Fig. 2: the Earth Resistance data at the end of day 14, high-pass filtered.

Fig. 3: the mag data for the area covered by the Earth Resistance data shown in the previous two figures.

One interesting feature is the building which is to the south of the obvious east-west road (Street 11 in Niblett and Thompson, Alban’s Buried Towns) in between the two easternmost clumps of trees.  We did not know about this building because neither the mag or the GPR really like fighting with nettles and thistles.  A res meter wielded by someone with good boots and trousers can venture where other machines fear to tread!

The other interesting feature is the lack of anything much on the western edge.  The pattern looks like erosion and water-borne sediments.  This is one of the dry valleys which come down the slope from the deep south.  We are still unable to say whether there were no buildings in that area, or if they have been eroded away or buried.  My guess is the former, but it is really only a guess.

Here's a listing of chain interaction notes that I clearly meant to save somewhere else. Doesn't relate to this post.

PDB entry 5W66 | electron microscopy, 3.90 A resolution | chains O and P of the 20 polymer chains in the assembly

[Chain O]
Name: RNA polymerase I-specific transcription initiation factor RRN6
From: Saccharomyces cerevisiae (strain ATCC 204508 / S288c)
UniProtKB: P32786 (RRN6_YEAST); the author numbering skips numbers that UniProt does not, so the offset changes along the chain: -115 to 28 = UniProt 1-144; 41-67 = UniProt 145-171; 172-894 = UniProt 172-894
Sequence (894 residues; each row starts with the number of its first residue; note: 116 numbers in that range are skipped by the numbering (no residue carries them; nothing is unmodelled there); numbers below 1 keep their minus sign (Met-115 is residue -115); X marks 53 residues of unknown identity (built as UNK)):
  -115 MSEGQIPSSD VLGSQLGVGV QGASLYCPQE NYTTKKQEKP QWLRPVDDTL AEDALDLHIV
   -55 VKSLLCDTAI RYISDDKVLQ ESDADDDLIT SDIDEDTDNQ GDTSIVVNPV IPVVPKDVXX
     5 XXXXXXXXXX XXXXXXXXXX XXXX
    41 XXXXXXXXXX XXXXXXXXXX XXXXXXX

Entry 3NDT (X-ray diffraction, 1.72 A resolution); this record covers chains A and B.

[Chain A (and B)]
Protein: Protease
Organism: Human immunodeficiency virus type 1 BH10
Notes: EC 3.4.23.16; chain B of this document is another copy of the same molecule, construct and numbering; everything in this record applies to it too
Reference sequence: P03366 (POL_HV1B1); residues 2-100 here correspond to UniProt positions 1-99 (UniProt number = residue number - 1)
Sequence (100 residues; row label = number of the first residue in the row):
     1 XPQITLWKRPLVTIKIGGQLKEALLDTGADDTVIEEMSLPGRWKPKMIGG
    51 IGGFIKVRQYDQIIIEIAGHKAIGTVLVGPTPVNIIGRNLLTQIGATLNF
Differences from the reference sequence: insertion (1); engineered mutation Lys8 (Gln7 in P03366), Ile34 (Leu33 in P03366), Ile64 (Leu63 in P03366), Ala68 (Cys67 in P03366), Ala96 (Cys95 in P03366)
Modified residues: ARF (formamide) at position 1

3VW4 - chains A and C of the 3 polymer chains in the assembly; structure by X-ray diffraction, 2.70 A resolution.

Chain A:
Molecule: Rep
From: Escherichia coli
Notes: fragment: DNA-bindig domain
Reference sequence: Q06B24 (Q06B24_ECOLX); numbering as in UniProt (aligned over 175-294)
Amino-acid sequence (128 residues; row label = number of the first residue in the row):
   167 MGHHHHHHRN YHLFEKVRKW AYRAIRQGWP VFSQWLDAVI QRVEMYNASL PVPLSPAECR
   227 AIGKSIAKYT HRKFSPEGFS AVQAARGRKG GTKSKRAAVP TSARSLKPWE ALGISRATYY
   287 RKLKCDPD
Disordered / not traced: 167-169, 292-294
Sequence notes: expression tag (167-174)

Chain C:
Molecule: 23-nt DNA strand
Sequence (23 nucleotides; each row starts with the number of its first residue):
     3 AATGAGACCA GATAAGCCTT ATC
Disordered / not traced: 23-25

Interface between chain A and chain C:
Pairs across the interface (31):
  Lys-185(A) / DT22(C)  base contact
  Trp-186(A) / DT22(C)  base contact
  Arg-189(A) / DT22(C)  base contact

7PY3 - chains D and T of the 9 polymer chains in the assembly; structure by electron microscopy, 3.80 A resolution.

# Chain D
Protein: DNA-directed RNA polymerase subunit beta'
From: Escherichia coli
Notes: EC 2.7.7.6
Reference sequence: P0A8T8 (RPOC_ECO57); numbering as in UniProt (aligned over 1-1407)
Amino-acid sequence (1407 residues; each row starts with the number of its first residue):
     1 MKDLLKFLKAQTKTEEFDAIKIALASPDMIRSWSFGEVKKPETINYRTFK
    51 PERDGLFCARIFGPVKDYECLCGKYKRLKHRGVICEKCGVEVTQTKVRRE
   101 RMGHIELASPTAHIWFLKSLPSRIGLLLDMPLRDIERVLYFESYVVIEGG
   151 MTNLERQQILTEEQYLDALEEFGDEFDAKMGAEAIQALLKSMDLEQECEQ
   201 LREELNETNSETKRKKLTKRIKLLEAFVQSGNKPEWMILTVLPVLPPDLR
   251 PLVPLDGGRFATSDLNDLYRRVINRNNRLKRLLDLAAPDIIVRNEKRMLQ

The GPR team in the deep south did an amazing job completing the saw-tooth section into the far corner, and starting the next line.  Well done Mike, Jim and Robert.  Excellent job.  They are getting tantalizingly close to my mystery enclosure which shows in the mag.  Here are two sets of time slices.

Fig. 4: All 12 time slices for the survey in the deep south.

Fig. 5: All 12 time slices for the second block of GPR survey.